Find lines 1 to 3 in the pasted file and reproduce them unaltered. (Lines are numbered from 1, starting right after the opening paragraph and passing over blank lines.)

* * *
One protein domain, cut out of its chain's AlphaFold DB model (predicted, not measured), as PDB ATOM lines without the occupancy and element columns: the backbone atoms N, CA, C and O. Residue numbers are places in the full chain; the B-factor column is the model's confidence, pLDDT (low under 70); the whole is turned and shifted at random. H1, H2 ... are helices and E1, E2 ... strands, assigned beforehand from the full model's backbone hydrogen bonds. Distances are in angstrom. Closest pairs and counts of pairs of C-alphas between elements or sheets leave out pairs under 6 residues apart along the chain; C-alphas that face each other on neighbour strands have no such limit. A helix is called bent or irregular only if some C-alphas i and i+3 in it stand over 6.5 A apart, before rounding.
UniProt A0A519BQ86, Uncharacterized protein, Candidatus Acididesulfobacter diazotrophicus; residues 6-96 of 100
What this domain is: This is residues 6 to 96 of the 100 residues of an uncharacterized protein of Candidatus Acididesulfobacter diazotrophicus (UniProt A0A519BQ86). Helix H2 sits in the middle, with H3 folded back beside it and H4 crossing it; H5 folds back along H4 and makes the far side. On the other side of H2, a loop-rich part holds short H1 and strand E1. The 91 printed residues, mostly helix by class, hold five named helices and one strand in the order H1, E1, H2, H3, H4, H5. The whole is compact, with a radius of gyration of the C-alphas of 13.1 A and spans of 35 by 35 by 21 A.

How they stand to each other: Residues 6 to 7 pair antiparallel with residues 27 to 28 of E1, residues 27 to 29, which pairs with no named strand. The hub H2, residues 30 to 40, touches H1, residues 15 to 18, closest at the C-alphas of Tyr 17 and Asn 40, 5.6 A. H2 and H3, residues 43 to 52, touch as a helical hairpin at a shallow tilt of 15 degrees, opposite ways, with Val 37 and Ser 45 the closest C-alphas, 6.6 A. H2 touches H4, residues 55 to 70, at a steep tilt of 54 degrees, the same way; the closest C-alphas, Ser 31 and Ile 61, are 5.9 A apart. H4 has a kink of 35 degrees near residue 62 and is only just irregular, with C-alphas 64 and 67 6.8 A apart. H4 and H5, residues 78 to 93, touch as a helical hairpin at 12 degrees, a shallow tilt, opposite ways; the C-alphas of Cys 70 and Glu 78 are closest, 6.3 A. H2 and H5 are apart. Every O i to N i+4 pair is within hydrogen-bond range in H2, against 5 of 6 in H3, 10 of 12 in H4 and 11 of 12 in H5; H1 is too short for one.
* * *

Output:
UniProt A0A519BQ86, Uncharacterized protein, Candidatus Acididesulfobacter diazotrophicus; residues 6-96 of 100
What this domain is: This is residues 6 to 96 of the 100 residues of an uncharacterized protein of Candidatus Acididesulfobacter diazotrophicus (UniProt A0A519BQ86). Helix H2 sits in the middle, with H3 folded back beside it and H4 crossing it; H5 folds back along H4 and makes the far side. On the other side of H2, a loop-rich part holds short H1 and strand E1. The 91 printed residues, mostly helix by class, hold five named helices and one strand in the order H1, E1, H2, H3, H4, H5. The whole is compact, with a radius of gyration of the C-alphas of 13.1 A and spans of 35 by 35 by 21 A.

How they stand to each other: Residues 6 to 7 pair antiparallel with residues 27 to 28 of E1, residues 27 to 29, which pairs with no named strand. The hub H2, residues 30 to 40, touches H1, residues 15 to 18, closest at the C-alphas of Tyr 17 and Asn 40, 5.6 A. H2 and H3, residues 43 to 52, touch as a helical hairpin at a shallow tilt of 15 degrees, opposite ways, with Val 37 and Ser 45 the closest C-alphas, 6.6 A. H2 touches H4, residues 55 to 70, at a steep tilt of 54 degrees, the same way; the closest C-alphas, Ser 31 and Ile 61, are 5.9 A apart. H4 has a kink of 35 degrees near residue 62 and is only just irregular, with C-alphas 64 and 67 6.8 A apart. H4 and H5, residues 78 to 93, touch as a helical hairpin at 12 degrees, a shallow tilt, opposite ways; the C-alphas of Cys 70 and Glu 78 are closest, 6.3 A. H2 and H5 are apart. Every O i to N i+4 pair is within hydrogen-bond range in H2, against 5 of 6 in H3, 10 of 12 in H4 and 11 of 12 in H5; H1 is too short for one.